1 Sport Hunting Decision Document Package for St. Marks National Wildlife Refuge Contents 4. Compatibility Determination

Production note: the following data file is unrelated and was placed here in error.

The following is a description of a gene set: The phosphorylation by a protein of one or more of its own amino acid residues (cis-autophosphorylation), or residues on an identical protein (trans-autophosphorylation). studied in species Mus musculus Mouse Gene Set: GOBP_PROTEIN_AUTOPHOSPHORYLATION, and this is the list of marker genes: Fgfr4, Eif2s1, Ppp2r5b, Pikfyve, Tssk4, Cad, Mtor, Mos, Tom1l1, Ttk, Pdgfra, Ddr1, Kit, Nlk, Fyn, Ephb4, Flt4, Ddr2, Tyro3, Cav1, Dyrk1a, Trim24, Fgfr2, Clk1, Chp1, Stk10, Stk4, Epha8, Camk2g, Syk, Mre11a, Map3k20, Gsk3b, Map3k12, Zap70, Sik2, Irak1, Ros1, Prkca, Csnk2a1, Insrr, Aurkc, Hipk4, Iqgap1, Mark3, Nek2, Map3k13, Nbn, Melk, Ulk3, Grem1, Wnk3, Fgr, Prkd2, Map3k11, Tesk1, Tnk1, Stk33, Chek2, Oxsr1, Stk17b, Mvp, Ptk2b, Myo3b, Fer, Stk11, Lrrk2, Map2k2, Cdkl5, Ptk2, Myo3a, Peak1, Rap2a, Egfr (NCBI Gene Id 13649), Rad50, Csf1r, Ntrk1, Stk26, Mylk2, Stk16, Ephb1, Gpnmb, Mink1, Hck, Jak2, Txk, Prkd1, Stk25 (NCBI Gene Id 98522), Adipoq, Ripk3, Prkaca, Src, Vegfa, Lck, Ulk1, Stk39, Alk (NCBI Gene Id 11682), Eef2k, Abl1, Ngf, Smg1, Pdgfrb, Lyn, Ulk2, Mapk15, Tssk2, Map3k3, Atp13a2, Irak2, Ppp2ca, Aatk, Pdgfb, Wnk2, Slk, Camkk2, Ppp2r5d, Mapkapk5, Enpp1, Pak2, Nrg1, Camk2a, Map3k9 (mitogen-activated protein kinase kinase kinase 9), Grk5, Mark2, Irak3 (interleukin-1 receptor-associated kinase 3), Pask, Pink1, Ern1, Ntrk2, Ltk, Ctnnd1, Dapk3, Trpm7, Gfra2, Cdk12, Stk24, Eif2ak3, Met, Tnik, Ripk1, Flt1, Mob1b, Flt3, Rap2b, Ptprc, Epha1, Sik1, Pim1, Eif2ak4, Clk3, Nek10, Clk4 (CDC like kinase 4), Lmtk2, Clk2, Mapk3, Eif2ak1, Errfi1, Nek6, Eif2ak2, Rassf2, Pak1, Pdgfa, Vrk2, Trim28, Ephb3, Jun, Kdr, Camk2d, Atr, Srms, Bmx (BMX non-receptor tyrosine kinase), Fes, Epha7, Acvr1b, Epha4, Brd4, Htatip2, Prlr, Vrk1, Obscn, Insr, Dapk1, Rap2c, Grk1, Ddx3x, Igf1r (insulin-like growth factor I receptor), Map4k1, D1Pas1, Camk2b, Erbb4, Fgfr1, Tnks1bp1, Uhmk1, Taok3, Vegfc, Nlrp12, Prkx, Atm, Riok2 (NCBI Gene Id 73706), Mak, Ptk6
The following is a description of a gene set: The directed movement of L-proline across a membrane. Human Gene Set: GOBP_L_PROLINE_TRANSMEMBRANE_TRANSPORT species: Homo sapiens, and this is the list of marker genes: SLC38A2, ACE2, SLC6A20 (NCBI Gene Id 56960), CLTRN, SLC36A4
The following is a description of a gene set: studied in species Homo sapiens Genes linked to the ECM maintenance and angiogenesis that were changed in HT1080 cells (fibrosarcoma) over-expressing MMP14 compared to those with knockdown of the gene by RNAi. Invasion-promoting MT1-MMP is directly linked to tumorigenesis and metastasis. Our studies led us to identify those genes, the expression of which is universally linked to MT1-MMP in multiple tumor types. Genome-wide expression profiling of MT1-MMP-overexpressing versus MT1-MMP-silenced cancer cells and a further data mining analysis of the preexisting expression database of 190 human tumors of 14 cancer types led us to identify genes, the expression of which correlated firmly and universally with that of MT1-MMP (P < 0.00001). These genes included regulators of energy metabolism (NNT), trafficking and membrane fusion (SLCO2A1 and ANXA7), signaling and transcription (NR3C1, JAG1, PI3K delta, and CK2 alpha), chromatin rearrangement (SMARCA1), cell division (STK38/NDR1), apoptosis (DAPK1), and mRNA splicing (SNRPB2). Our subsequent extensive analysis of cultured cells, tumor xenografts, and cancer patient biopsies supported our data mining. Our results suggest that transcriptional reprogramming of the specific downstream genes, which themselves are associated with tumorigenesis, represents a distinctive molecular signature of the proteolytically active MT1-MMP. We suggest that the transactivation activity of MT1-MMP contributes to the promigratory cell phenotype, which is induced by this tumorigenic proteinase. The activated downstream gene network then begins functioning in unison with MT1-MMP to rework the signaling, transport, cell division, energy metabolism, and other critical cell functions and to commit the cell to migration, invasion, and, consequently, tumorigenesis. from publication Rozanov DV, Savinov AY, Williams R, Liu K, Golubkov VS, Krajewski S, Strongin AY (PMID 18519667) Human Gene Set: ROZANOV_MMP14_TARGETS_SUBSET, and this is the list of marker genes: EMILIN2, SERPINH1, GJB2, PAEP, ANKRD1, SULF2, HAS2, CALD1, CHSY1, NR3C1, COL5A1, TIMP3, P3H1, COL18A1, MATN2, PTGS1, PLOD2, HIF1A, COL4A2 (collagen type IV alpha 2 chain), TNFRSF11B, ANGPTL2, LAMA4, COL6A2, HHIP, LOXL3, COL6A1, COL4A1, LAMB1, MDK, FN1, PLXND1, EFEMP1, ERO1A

2 COMPATIBILITY DETERMINATION Introduction: The Fish and Wildlife Service (Service) reviewed hunting for compatibility while developing the St. Marks National Wildlife Refuge (NWR) Comprehensive Conservation Plan (CCP) (2006), which included extensive public involvement. We also completed a Pre-Acquisition Compatibility Determination with the Land Protection Package for the Expansion of St. Marks NWR in 2011, which also included public involvement. This Compatibility Determination (CD) updates and replaces the existing hunting CD (2006) to continue waterfowl hunting, to continue big game and upland game hunting, to incorporate recently purchased acreage (500 acres) into sport hunting on the refuge and to add a youth spring turkey hunt to an area already open for youth white-tailed deer hunting (2,576 acres). The development of this CD is based upon the public involvement process that helped inform the development of the 2012 Sport Hunt Plan and Environmental Assessment. Use: Sport Hunting Refuge Name: St. Marks National Wildlife Refuge County: Wakulla, Taylor, and Jefferson Date Established: October 31, 1931 Establishing and Acquisition Authority: Executive Order established St. Marks Migratory Bird Refuge on October 31, 1931 Presidential Proclamation No established the Executive Closure Area on December 24, 1931 Executive Order added acreage on November 1, 1935 Executive Order added acreage on November 22, 1937 Presidential Proclamation No December 13, expanded Executive Closure Area Executive Order added acreage on September 19, 1938 Presidential Proclamation No July 25, changed name to St. Marks National Wildlife Refuge Executive Order added acreage on April 1, 1942 Secretary s Order - modified the Executive Closure Area on October 22, 1953